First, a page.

Four decades ago, a freshman state representative from South Windsor noticed something about the cases coming into his private law practice.
More and more of them were about poorly made new cars.
The young state representative, John Woodcock, did some research and found that car consumers had few legal protections. About the only thing they could do was sue the manufacturer, which took a lot of time and money, and came with uncertain outcomes.
Subscribe to CT Examiner
For just $15/year or $5/month you receive full access to CT Examiner’s award-winning nonpartisan state and local news
- We will never sell your personal information
- Easy online cancellation
- Ad-free reading
So Woodcock drafted a bill requiring that manufacturers replace vehicles under warranty when repeated attempts to repair them were unsuccessful. Woodcock introduced the bill in the Legislature, boosted by the protests of an angry consumer, Dan Brochu of New London, who paid $6,500 for a 1980 Oldsmobile Omega that gave him nothing but trouble.
The electrical system failed, the paint peeled, the manual transmission slipped, and water pooled inside. In 18 months, the Oldsmobile was in the repair shop 135 days, Brochu said. It was a bad car, he said. A lemon.
And so An Act Concerning Automobile Warranties, signed by Gov. William O’Neill in June 1982, came to be known as the Lemon Law. It was the first of its kind in the United States. Now all 50 states have one.
The history lesson comes from Central Connecticut State University’s Center for Public Policy & Social Research, which posted the information on its website last month to mark the 40th anniversary of the Lemon Law.
According to another website, Today in Connecticut History, which offers information from the Office of the State Historian, Woodcock’s law set time limits for dealers and manufacturers to make repairs covered under warranty. It was designed to help owners of defective vehicles less than 2 years old or with fewer than 24,000 miles on the odometer.
If the vehicle could not be fixed in four attempts, the manufacturer had to replace it or give the consumer a full refund.
Two years later, in 1984, the Legislature passed Lemon Law II, which established an arbitration procedure in the Department of Consumer Protection to resolve disputes between car owners and manufacturers.
Woodcock kept going. According to the state history website, he pushed through a law protecting consumers who bought used “lemons,” and another law that prohibits tampering with an odometer.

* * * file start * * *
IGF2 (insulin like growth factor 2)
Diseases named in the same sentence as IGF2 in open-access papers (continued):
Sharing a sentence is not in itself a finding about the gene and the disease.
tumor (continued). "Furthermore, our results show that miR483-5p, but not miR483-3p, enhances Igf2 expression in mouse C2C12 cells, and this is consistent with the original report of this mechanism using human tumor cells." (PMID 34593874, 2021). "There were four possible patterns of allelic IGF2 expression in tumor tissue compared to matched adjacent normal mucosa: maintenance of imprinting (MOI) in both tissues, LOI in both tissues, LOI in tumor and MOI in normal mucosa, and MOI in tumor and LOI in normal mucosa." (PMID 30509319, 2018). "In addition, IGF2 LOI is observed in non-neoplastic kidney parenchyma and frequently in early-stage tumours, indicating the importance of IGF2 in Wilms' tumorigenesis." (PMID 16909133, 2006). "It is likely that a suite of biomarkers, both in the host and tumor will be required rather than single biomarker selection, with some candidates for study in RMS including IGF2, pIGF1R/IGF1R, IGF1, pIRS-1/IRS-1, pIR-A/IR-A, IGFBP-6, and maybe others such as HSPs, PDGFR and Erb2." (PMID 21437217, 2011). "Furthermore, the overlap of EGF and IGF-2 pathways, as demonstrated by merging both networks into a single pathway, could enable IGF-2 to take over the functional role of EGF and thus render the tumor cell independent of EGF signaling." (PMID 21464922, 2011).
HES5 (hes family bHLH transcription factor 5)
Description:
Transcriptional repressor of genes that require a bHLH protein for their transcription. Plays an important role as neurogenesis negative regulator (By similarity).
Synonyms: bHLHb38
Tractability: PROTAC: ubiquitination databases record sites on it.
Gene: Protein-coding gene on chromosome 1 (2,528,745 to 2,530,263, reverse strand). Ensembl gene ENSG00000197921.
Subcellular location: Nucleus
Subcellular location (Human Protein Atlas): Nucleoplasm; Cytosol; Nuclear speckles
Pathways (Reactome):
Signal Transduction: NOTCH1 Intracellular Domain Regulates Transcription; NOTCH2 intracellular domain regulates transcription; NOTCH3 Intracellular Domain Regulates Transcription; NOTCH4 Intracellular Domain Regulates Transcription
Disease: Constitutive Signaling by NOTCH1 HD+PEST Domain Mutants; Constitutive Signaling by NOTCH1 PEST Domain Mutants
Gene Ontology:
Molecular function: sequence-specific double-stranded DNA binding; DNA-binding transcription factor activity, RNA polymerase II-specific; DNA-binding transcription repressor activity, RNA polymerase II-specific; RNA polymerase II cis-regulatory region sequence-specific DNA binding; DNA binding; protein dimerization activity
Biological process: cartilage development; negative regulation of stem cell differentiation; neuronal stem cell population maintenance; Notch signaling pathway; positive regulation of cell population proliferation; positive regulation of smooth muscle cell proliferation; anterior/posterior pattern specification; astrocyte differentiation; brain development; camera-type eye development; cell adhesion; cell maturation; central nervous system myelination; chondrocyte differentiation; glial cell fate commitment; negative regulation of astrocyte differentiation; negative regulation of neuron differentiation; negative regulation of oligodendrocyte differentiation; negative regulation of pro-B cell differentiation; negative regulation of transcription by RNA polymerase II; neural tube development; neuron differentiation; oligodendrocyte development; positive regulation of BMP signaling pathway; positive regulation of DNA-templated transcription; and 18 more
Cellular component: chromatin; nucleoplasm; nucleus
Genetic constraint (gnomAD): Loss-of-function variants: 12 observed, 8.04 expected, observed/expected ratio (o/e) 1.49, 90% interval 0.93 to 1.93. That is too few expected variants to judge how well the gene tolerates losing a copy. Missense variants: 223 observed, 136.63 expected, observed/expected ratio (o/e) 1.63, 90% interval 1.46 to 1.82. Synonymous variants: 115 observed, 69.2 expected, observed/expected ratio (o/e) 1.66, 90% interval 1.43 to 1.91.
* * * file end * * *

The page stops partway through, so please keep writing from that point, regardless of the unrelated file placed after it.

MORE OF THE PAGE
The Lemon Law has been updated over time, most recently with a measure last year that allows the Department of Consumer Protection to fine manufacturers up to $1,000 a day if they fail to comply with an arbitrator’s decision by a certain deadline.
This week state Attorney General William Tong announced that his office, representing the Department of Consumer Protection, sued Jaguar Land Rover of North America for failing to comply with the latest Lemon Law.
In the first suit to be filed under the new law, Jaguar Land Rover will pay a $26,500 fine, Tong’s office said.
The case is based on a Lemon Law complaint filed by Nathaniel Paulino, who leased a 2019 Range Rover Velar S from Jaguar Land Rover in Fairfield on July 9, 2019. It had 39 miles on the odometer.
Two months later, according to the complaint, the touch-screen control system blacked out. Then lights malfunctioned and the coolant pump failed. Then the air conditioner failed, the collision warning system flashed false alerts, and the windshield wipers malfunctioned, among other problems.
Despite repairs, the problems recurred for two years.
After Paulino filed a Lemon Law complaint, an arbitrator ruled that the vehicle contained “a substantial defect” and Paulino should be refunded about $6,250 plus a pro-rated portion of a $2,900 extended warranty contract for his leased vehicle. The manufacturer agreed, according to the complaint.
Jaguar Land Rover had 30 days to pay. The deadline, Jan. 26 of this year, came and went, the complaint states. The manufacturer did not comply until March 1, despite multiple notices and warnings, according to Tong’s office, and the fines added up.
Before the imposition of penalties for failure to pay, “it was exceedingly difficult to compel a manufacturer to provide the consumer with an award – a refund or a replacement vehicle – by the date specified by the arbitrator,” said Kaitlyn Krasselt, communications director for the Department of Consumer Protection. “The department did not have the legal authority to penalize a manufacturer for delayed payments to consumers. That … often caused consumers to make additional lease or loan payments.”
According to the department and the attorney general’s office, the Lemon Law program has returned almost $70 million in refunds and replacement vehicles to Connecticut consumers in the 40 years since it was enacted.
In the 2020-21 fiscal year, 59 cases were closed, returning almost $2 million to consumers in refunds or returns. Last year, 77 consumers filed Lemon Law applications.
The law, pushed through the Legislature by a young lawmaker 40 years ago, has always been fueled by consumers.
When Brochu, the owner of the lemon Oldsmobile, took his protest to Hartford to support Woodcock’s bill in 1982, another angry consumer, Thomas Ziemba, flew his Cessna over the state capital. Ziemba’s plane trailed a banner reading, “My ‘82 Chevy is one reason Conn. needs a Lemon Law.”
To file a Lemon Law complaint, visit ct.gov/dcp/lemon. Consumers also may email DCP.LemonLaw@ct.gov or call (860) 713-6120, or the toll-free line (800) 538-CARS (2277).